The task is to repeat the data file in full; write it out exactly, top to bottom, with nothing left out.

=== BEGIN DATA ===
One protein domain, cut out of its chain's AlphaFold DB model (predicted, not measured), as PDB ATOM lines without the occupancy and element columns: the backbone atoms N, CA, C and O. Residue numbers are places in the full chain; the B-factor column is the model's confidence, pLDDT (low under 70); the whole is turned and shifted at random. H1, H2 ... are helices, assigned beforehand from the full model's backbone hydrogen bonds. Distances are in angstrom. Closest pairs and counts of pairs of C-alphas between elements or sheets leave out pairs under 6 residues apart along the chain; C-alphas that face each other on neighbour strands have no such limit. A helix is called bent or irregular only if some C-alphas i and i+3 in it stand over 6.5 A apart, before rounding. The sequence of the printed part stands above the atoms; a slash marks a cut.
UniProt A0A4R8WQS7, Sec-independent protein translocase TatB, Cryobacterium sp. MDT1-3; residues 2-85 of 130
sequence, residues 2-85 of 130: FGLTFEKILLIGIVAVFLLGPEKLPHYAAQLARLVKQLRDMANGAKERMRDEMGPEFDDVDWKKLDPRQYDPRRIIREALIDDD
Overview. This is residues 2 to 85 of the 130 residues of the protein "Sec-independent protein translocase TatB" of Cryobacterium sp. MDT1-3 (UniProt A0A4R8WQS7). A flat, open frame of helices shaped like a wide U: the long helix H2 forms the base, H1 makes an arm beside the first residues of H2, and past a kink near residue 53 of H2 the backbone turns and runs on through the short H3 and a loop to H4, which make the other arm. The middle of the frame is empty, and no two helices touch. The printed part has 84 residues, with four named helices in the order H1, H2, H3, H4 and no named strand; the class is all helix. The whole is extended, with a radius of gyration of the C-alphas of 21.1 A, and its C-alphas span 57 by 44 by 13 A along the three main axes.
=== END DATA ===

One protein domain, cut out of its chain's AlphaFold DB model (predicted, not measured), as PDB ATOM lines without the occupancy and element columns: the backbone atoms N, CA, C and O. Residue numbers are places in the full chain; the B-factor column is the model's confidence, pLDDT (low under 70); the whole is turned and shifted at random. H1, H2 ... are helices, assigned beforehand from the full model's backbone hydrogen bonds. Distances are in angstrom. Closest pairs and counts of pairs of C-alphas between elements or sheets leave out pairs under 6 residues apart along the chain; C-alphas that face each other on neighbour strands have no such limit. A helix is called bent or irregular only if some C-alphas i and i+3 in it stand over 6.5 A apart, before rounding. The sequence of the printed part stands above the atoms; a slash marks a cut.
UniProt A0A4R8WQS7, Sec-independent protein translocase TatB, Cryobacterium sp. MDT1-3; residues 2-85 of 130
sequence, residues 2-85 of 130: FGLTFEKILLIGIVAVFLLGPEKLPHYAAQLARLVKQLRDMANGAKERMRDEMGPEFDDVDWKKLDPRQYDPRRIIREALIDDD
Overview. This is residues 2 to 85 of the 130 residues of the protein "Sec-independent protein translocase TatB" of Cryobacterium sp. MDT1-3 (UniProt A0A4R8WQS7). A flat, open frame of helices shaped like a wide U: the long helix H2 forms the base, H1 makes an arm beside the first residues of H2, and past a kink near residue 53 of H2 the backbone turns and runs on through the short H3 and a loop to H4, which make the other arm. The middle of the frame is empty, and no two helices touch. The printed part has 84 residues, with four named helices in the order H1, H2, H3, H4 and no named strand; the class is all helix. The whole is extended, with a radius of gyration of the C-alphas of 21.1 A, and its C-alphas span 57 by 44 by 13 A along the three main axes.